Gov. Jerry Brown continued to remake the leadership of Orange County’s fairgrounds Tuesday, announcing two new Fair Board members, one a Republican businessman and another a Democratic lawyer.

Brown appointed Ashleigh Aitken, a local attorney who represented Orange County activists and elected officials in a 2010 lawsuit against the Schwarzenegger administration’s efforts to sell the 150-acre fairgrounds in Costa Mesa.

Also joining the board is Stan Tkaczyk, 66, a retired top executive from Huntington Beach-based Rainbow Disposal. He said he’s approaching the fairgrounds with an eye toward improving operations, profitability and access.

Aitken — whose father, Wylie Aitken, is a Voice of OC board member and was cocounsel on the lawsuits against the state — said she hopes to usher in a new chapter for the board.

“I don’t know if it’s my training as a lawyer or being the mother of toddlers, but I really want to broker unity,” Aitken said. “We have an opportunity to turn the page.”

She is referring to a failed attempt by the Republican-dominated board to privatize the fairgrounds. That effort, which began in 2009, triggered a 50,000-signature petition drive, lawsuits and accusations of illegal lobbying.

Like other recent Brown appointees Nick Berardino and Gerardo Mouet, both Aitken and Tkaczyk have expressed an interest in public ownership and improving operations and profitability.

Aitken, 36, whose family boards horse at the fairgrounds stables, sees herself as an advocate for horses and agriculture, “a voice that hasn’t been in the forefront of the fair board.”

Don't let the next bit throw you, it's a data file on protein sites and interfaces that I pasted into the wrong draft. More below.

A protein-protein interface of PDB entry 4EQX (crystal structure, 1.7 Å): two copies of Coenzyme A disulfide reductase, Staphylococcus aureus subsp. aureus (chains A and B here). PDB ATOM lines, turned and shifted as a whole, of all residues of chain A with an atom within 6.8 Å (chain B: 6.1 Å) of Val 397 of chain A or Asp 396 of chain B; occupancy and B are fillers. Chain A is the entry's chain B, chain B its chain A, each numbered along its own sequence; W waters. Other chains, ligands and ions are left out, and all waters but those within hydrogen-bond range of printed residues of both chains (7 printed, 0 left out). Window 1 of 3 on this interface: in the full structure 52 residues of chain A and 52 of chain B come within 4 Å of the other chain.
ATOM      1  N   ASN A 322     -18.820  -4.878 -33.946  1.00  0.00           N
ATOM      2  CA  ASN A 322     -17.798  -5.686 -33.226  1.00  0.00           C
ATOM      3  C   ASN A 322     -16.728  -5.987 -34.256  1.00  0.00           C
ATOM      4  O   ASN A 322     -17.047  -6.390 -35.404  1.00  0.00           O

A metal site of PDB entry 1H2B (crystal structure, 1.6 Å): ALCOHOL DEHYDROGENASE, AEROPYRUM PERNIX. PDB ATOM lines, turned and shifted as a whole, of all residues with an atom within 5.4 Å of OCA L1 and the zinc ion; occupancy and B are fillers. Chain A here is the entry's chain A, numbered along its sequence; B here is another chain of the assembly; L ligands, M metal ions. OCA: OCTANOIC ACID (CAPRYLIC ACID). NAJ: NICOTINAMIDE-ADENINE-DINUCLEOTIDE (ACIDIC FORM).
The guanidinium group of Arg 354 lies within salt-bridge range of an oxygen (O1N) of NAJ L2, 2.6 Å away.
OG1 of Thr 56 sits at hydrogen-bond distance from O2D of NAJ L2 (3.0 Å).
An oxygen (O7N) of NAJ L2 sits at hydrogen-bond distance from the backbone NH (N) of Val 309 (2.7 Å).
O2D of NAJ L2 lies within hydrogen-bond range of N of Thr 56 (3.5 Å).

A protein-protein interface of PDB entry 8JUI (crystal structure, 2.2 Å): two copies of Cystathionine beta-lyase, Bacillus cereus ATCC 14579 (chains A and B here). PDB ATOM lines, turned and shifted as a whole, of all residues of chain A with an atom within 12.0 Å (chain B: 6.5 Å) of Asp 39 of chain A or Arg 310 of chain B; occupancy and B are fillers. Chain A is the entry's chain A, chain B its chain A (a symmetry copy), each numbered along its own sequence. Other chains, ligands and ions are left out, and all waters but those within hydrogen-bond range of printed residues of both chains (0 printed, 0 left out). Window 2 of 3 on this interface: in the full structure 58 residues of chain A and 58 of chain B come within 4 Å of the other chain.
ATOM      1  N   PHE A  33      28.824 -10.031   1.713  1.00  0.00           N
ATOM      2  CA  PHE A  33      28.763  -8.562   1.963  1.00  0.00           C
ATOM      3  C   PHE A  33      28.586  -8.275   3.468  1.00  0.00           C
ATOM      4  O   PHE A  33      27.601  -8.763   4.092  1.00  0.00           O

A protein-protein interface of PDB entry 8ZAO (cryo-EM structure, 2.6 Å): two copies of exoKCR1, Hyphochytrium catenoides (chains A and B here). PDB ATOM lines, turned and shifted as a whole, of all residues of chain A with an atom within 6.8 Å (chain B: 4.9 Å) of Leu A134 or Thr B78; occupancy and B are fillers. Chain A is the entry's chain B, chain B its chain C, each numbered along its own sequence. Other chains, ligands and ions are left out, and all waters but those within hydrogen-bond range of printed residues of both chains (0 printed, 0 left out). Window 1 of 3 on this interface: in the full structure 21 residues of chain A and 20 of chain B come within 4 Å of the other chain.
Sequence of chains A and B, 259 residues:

She’s eager to provide a voice for many interests that haven’t been heard often at the fairgrounds. She wants to promote more multifaceted educational programs for children.

Tkaczyk, meanwhile, says he plans to take his motor home to the fairgrounds and spend some time on the property.

“I’m going in to learn,” said Tkaczyk, who also serves as a Voice of OC board member. “The way you learn is to be there on the property. I’ve done that with other businesses. I like to see people show up and go home. … I want to see what’s going on.”

Tkaczyk added that he has a close bond with the property. “It’s always been something special in my life. I sold used furniture there when I grew up. … I’ve been to the gun show, I’m a season ticket holder to the fight club, the motorcycle races, the swap meet. … It’s not just a fair, it’s an event center.”

Aitken and Tkaczyk will be joining a board that is still dealing with issues related to the privatization effort.

Theresa Sears, a leading activist with the Orange County Fairgrounds Preservation Society, said that Steve Beazley, CEO of the OC Fair & Event Center, has led activists on a “wild goose chase” with changing arguments over key documents regarding the effort to sell the property.

The state’s Fair Political Practices Commission continues to investigate the secret hiring of former state Sen. Dick Ackerman in the summer of 2009. Ackerman’s law firm, Platinum Advisers, were paid more than $150,000, which the activists say was at least partly for illegal lobbying.

Beazley announced his resignation last month, citing plans to retire sometime later this year.

Both Aitken and Tkaczyk said they were concerned to hear that the fairgrounds is not complying with public records requests regarding the expenditures.

“If there are public records requests that are not being addressed, then I would really want us to follow all our legal obligations as a board and a state agency,” said Aitken, a former federal prosecutor.

Tkaczyk was also critical of how the records requests have been handled.

“I think that’s wrong,” he said. “We all have to be accountable for our actions. And you can’t just say, ‘I don’t want to talk about it’ if you were part of it.”


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